The New York County Lawyers’ Association
NYCLA ETHICS OPINION NO. 719 (Issued 5/14/99)
UNAUTHORIZED PRACTICE OF LAW; DISBARRED LAWYERS; SHARING OF FEES; BUSINESS TRANSACTIONS WITH CLIENTS; PERSONAL INTERESTS OF LAWYERS.
AN ATTORNEY MAY ARRANGE FOR A DISBARRED ATTORNEY, ATTORNEY’S PARTNER’S SPOUSE, TO LOAN FUNDS AND RECEIVE AN ASSIGNMENT OF A RIGHT TO CONTRIBUTION FROM A JUDGMENT DEBTOR, SO THAT ATTORNEY’S CLIENT MAY OBTAIN SATISFACTION OF JUDGMENT, WHERE DISBARRED ATTORNEY IS MERELY A LENDER AND DOES NOT RECEIVE ANY LEGAL FEE AND WHERE CLIENT CONSENTS TO THE TRANSACTION AFTER FULL DISCLOSURE.
DR 3-101(A); DR 3-102(A); EC3-8; DR 5-104; DR 5-101; DR 5-103(A) and (A)(2)
An inquirer (“Attorney”) represents a personal injury plaintiff (“Plaintiff’), who was awarded at trial $1.2 million. Liability was apportioned 40% against the main defendant (‘‘Defendant 1”) and 60% against third party defendants (‘‘Defendant 2”). Defendant 1 can pay only $100,000 and therefore cannot satisfy even its share of liability and Defendant 2, because it is not a direct defendant, will not pay its share of liability to Plaintiff. Defendant 2 would be required to pay contribution to Defendant 1 if Defendant 1 paid greater than its share of liability. Plaintiff could not make Defendant 2 a direct defendant because of the Worker’s Compensation bar.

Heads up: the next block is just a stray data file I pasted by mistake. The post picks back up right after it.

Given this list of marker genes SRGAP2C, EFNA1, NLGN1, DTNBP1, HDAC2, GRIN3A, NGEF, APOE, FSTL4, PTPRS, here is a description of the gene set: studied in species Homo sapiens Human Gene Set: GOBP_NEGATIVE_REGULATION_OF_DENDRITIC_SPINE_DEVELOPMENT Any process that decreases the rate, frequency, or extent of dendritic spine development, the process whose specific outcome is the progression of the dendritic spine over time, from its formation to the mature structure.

In an effort to obtain satisfaction of the judgment from Defendant 2 of its share of liability, Attorney wishes to arrange a series of transactions, whereby a disbarred attorney (“Lender”) would lend Defendant 1 $ 1.1 million in consideration for the assignment to Lender by Defendant 1 of his right of contribution from Defendant 2. Defendant 1 would pay funds to Plaintiff and Attorney would maintain these funds in an escrow account. Lender would then seek contribution from Defendant 2. Lender would tender funds obtained from Defendant 2 to Plaintiff less a fee for the loan. Lender then presumably will collect on the note from Plaintiff. Lender’s loan is secured by a demand promissory note and a guaranty of payment by Plaintiff. Under the guaranty, Lender can (and presumably would) collect on the note directly from Plaintiff without first having to proceed against Defendant 1.
Lender is also Attorney’s law partner’s spouse. The loan would come from Lender’s private account. Attorney asks whether he may arrange for this Lender to effectuate the transactions.
Attorney advises that the basic transactions Attorney wishes to arrange were discussed in Feldman v. New York City Health & Hosps. Corp., 56 N.Y.2d 1011 (1982), rev’g, 84 A.D.2d 166, 445 N.Y.s.2d 555 (2d Dep’t. 1981), for reasons set forth in, 107 Misc. 2d 145, 437 N.Y.S.2d 491 (Sup. Ct. 1981). The validity of the transactions is a legal, not an ethical question, that is beyond the jurisdiction of this Committee. We offer no opinion as to whether the transactions contemplated are permissible under Feldman, Klinger v. Dudley, 41 N.Y.2d 362, the State Worker’s Compensation statute or any other statute.